In some embodiments, the pointer-timer transitions from the first state to the second state while the pointer-timer overlaps a selectable object within the screen view. One embodiment further includes consummating the selection of the selectable object if the pointer-timer remains overlapped with the selectable object when the pointer-timer reaches the second state. Another embodiment may further include reverting the pointer-timer to the first state when the pointer-timer ceases to overlap the selectable object. The reversion to the first state may occur gradually over a predetermined period of time.

BRIEF DESCRIPTION OF THE DRAWINGS

The foregoing will be apparent from the following more particular description of example embodiments of the invention, as illustrated in the accompanying drawings in which like reference characters refer to the same parts throughout the different views. The drawings are not necessarily to scale, emphasis instead being placed upon illustrating embodiments of the present invention.

FIGS. 1A-1B are schematic illustrations of a headset computer cooperating with a host computer (e.g., Smart Phone, laptop, etc.) according to principles of the present invention.

FIG. 2 is a block diagram of flow of data and control in the embodiment of FIGS. 1A-1B.

FIG. 3 is a block diagram of embodiments.

FIGS. 4-7 are schematic views illustrating use of embodiments in example graphical user interface.

FIG. 8 is a flow diagram according to one embodiment of the invention.

DETAILED DESCRIPTION OF THE INVENTION

A description of example embodiments of the invention follows.

The teachings of all patents, published applications and references cited herein are incorporated by reference in their entirety.

FIGS. 1A and 1B show an example embodiment of a wireless computing headset device 100 (also referred to herein as a headset computer (HSC) or head mounted display (HMD)) that incorporates a high-resolution (VGA or better) microdisplay element 1010, and other features described below.

HSC 100 can include audio input and/or output devices, including one or more microphones, input and output speakers, geo-positional sensors (GPS), three to nine axis degrees of freedom orientation sensors, atmospheric sensors, health condition sensors, digital compass, pressure sensors, environmental sensors, energy sensors, acceleration sensors, position, attitude, motion, velocity and/or optical sensors, cameras (visible light, infrared, etc.), multiple wireless radios, auxiliary lighting, rangefinders, or the like and/or an array of sensors embedded and/or integrated into the headset and/or attached to the device via one or more peripheral ports 1020 (FIG. 1B).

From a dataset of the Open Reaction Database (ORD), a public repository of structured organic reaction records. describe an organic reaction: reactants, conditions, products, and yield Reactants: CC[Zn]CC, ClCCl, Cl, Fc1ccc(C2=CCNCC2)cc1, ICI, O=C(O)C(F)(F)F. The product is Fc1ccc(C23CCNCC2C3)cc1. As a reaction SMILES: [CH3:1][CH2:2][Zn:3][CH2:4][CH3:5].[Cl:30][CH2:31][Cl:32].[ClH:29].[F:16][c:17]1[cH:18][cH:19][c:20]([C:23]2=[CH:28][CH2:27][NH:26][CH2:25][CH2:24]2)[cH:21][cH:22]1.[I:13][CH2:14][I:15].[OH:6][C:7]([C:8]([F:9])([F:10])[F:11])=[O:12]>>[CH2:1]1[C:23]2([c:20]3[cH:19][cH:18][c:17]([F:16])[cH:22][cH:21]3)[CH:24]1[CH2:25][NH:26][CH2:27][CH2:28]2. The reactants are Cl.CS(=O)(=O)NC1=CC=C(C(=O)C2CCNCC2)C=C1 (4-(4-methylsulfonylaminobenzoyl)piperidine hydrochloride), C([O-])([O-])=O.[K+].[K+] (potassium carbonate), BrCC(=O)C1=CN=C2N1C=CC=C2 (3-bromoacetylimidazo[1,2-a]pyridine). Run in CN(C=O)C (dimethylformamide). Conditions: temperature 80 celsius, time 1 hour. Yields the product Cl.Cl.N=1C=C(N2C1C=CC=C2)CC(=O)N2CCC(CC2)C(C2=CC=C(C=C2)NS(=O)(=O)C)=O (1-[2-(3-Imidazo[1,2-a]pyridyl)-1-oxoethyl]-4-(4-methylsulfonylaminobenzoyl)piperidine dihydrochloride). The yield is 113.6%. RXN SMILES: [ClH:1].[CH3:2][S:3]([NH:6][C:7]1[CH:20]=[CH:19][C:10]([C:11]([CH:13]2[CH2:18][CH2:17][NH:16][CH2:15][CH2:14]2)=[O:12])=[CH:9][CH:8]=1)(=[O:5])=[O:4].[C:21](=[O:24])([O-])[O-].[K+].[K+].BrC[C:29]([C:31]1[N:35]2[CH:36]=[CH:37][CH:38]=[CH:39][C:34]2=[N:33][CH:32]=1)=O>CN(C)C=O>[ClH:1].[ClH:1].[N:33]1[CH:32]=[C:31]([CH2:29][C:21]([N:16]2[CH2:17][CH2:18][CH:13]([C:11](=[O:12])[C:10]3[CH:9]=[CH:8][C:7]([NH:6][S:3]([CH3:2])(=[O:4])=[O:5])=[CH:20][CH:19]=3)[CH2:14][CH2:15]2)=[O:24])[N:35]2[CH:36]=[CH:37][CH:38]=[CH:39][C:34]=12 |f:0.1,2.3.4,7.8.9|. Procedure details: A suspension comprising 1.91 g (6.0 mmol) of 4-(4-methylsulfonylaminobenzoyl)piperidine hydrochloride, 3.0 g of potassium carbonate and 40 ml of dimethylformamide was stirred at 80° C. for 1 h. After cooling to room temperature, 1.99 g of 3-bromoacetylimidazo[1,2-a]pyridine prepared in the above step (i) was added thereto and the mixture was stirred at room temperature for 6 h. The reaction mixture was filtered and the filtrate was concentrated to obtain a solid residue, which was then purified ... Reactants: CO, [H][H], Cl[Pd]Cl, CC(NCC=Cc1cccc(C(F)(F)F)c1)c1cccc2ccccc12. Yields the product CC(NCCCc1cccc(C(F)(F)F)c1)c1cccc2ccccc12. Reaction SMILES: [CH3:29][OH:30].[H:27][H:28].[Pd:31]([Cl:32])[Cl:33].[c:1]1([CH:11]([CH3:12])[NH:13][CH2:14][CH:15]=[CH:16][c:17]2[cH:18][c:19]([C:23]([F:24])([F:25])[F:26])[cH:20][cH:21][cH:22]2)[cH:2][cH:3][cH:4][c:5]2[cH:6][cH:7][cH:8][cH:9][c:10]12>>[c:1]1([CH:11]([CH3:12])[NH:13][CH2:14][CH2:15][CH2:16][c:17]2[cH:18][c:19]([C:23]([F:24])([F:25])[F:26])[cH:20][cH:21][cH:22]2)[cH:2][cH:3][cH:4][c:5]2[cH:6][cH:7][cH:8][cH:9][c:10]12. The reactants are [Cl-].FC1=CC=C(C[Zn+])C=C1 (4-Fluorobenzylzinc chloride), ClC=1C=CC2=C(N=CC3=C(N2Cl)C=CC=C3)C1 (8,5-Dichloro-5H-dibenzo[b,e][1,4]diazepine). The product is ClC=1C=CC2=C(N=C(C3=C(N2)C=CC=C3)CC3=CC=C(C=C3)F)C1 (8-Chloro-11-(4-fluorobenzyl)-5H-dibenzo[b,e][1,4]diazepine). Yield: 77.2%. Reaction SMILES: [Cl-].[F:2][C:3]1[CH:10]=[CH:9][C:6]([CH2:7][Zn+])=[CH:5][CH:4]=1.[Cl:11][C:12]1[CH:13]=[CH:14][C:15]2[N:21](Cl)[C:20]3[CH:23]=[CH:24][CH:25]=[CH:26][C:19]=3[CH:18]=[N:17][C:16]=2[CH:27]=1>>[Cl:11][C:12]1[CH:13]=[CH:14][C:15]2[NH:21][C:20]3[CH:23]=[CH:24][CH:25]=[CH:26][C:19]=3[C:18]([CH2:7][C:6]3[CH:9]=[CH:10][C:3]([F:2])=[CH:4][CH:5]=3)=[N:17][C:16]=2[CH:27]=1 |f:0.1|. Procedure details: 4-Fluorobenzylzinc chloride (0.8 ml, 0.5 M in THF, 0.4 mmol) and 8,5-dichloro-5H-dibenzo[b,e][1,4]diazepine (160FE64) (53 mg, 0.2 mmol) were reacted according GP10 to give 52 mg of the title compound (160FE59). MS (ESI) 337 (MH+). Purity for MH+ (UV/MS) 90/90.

Typically located within the housing of headset computing device 100 are various electronic circuits including, a microcomputer (single or multicore processors), one or more wired and/or wireless communications interfaces, memory or storage devices, various sensors and a peripheral mount or mount, such as a “hot shoe.”

Example embodiments of the HSC 100 can receive user input through sensing voice commands, head movements, 110, 111, 112 and hand gestures 113, or any combination thereof. A microphone (or microphones) operatively coupled to or integrated into the HSC 100 can be used to capture speech commands, which are then digitized and processed using automatic speech recognition techniques. Gyroscopes, accelerometers, and other micro-electromechanical system sensors can be integrated into the HSC 100 and used to track the user's head movements 110, 111, 112 to provide user input commands. Cameras or motion tracking sensors can be used to monitor a user's hand gestures 113 for user input commands. Such a user interface may overcome the disadvantages of hands-dependent formats inherent in other mobile devices.

The HSC 100 can be used in various ways. It can be used as a peripheral display for displaying video signals received and processed by a remote host computing device 200 (shown in FIG. 1A). The host 200 may be, for example, a notebook PC, smart phone, tablet device, or other computing device having less or greater computational complexity than the wireless computing headset device 100, such as cloud-based network resources. The headset computing device 100 and host 200 can wirelessly communicate via one or more wireless protocols, such as Bluetooth®, Wi-Fi, WiMAX, 4G LTE or other wireless radio link 150. (Bluetooth is a registered trademark of Bluetooth Sig, Inc. of 5209 Lake Washington Boulevard, Kirkland, Wash. 98033).